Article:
The default Laravel application structure is intended to provide a great starting point for both large and small applications. Of course, you are free to organize your application however you like. Laravel imposes almost no restrictions on where any given class is located - as long as Composer can autoload the class.
The root directory of a fresh Laravel installation contains a variety of directories:
app directory, as you might expect, contains the core code of your application. We'll explore this directory in more detail soon.
bootstrap directory contains a few files that bootstrap the framework and configure autoloading, as well as a
cache directory that contains a few framework generated files for bootstrap performance optimization.
config directory, as the name implies, contains all of your application's configuration files.
database directory contains your database migration and seeds. If you wish, you may also use this directory to hold an SQLite database.
resources directory contains your views, raw assets (LESS, SASS, CoffeeScript), and localization files.
storage directory contains compiled Blade templates, file based sessions, file caches, and other files generated by the framework. This directory is segregated into
logs directories. The
app directory may be used to store any files utilized by your application. The
framework directory is used to store framework generated files and caches. Finally, the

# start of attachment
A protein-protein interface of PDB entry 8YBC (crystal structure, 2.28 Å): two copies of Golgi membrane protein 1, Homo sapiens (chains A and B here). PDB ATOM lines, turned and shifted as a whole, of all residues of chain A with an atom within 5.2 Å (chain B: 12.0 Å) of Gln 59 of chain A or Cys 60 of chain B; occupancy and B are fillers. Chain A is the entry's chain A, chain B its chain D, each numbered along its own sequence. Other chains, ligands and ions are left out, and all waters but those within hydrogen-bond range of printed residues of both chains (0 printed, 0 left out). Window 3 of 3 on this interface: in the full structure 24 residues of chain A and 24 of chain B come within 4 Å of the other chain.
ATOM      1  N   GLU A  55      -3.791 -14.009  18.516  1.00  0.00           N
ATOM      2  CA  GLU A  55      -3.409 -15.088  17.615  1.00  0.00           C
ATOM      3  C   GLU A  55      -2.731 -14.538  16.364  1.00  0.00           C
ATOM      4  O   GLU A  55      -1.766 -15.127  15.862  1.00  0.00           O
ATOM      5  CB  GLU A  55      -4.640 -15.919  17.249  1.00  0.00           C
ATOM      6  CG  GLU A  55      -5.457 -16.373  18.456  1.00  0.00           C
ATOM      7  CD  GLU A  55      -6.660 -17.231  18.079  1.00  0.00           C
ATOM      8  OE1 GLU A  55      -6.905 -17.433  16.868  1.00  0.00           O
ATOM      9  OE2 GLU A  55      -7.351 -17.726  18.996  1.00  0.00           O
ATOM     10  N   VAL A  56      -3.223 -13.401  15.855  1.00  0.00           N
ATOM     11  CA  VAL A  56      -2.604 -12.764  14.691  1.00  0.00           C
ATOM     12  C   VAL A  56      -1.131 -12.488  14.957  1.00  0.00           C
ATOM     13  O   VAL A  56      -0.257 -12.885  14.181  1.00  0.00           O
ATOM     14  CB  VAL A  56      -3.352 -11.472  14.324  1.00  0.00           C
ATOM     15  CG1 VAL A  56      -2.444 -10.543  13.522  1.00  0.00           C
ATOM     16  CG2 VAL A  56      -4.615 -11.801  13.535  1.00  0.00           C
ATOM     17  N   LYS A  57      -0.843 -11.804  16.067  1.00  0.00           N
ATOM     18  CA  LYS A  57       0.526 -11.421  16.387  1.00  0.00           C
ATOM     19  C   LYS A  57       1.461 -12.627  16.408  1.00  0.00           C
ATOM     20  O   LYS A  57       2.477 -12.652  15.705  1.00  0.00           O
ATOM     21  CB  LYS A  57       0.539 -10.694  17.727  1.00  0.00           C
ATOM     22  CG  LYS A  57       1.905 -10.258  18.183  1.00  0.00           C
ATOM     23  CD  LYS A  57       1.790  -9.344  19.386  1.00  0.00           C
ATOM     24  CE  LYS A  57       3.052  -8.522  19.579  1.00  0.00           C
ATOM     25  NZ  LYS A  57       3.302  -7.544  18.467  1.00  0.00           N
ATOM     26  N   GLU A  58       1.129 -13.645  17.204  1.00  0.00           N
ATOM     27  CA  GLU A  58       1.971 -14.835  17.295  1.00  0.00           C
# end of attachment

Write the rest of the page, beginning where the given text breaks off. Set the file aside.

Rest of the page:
logs directory contains your application's log files.
tests directory contains your automated tests. An example PHPUnit is provided out of the box.
vendor directory contains your Composer dependencies.
The "meat" of your application lives in the
app directory. By default, this directory is namespaced under
App and is autoloaded by Composer using the PSR-4 autoloading standard.
app directory ships with a variety of additional directories such as
Providers. Think of the
Http directories as providing an API into the "core" of your application. The HTTP protocol and CLI are both mechanisms to interact with your application, but do not actually contain application logic. In other words, they are simply two ways of issuing commands to your application. The
Console directory contains all of your Artisan commands, while the
Http directory contains your controllers, middleware, and requests.
Events directory, as you might expect, houses event classes. Events may be used to alert other parts of your application that a given action has occurred, providing a great deal of flexibility and decoupling.
Exceptions directory contains your application's exception handler and is also a good place to stick any exceptions thrown by your application.
Jobs directory, of course, houses the queueable jobs for your application. Jobs may be queued by your application or run synchronously within the current request lifecycle.
Listeners directory contains the handler classes for your events. Handlers receive an event and perform logic in response to the event being fired. For example, a
UserRegistered event might be handled by a
Policies directory contains the authorization policy classes for your application. Policies are used to determine if a user can perform a given action against a resource. For more information, check out the authorization documentation.
Note: Many of the classes in the
appdirectory can be generated by Artisan via commands. To review the available commands, run the
php artisan list makecommand in your terminal.